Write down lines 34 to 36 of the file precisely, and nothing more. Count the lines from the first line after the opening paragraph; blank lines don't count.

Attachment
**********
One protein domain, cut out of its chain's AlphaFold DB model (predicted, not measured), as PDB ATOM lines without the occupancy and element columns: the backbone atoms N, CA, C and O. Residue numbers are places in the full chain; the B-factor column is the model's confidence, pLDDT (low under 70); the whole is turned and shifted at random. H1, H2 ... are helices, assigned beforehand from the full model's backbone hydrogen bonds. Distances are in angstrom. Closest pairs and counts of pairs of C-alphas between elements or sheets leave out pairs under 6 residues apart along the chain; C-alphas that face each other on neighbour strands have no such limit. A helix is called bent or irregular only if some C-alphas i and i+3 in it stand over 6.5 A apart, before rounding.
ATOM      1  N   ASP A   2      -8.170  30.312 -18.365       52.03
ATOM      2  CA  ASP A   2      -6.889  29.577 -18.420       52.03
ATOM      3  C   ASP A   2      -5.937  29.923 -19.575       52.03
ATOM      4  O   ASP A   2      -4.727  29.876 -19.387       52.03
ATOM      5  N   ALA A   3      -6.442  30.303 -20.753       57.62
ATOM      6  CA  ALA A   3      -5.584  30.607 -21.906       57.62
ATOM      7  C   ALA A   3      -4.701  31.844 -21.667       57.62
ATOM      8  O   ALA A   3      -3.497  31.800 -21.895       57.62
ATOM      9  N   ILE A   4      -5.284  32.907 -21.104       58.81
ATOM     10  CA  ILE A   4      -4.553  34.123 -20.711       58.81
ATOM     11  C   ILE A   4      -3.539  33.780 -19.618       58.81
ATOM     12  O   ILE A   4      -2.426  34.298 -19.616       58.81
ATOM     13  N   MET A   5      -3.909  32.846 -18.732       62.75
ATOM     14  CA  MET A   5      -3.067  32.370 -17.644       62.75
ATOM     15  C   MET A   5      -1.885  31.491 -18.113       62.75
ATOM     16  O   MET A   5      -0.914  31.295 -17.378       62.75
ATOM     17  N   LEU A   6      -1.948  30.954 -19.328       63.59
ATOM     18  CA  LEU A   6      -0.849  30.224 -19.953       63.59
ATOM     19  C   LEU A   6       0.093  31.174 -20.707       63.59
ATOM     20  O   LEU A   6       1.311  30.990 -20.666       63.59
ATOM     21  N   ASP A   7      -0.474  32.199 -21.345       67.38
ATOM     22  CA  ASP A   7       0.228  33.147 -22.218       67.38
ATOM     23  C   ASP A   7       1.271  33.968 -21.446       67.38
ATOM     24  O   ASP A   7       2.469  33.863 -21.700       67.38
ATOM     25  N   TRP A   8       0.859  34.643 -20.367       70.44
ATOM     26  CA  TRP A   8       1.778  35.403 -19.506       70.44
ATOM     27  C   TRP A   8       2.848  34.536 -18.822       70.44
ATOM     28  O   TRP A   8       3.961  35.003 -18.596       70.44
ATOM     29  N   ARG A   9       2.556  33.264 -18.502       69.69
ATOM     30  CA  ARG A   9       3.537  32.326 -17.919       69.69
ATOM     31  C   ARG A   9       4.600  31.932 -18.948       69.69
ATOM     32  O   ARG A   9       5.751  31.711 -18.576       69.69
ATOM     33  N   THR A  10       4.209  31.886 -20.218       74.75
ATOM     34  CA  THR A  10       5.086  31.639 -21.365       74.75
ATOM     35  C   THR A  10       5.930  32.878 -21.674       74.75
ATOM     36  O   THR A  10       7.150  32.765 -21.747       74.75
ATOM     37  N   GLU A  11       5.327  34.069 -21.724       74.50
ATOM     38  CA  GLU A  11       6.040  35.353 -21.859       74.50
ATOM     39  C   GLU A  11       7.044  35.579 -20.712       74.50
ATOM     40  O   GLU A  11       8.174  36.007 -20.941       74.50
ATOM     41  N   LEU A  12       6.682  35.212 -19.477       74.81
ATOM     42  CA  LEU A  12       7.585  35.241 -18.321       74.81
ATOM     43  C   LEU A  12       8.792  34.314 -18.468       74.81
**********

ATOM     34  CA  THR A  10       5.086  31.639 -21.365       74.75
ATOM     35  C   THR A  10       5.930  32.878 -21.674       74.75
ATOM     36  O   THR A  10       7.150  32.765 -21.747       74.75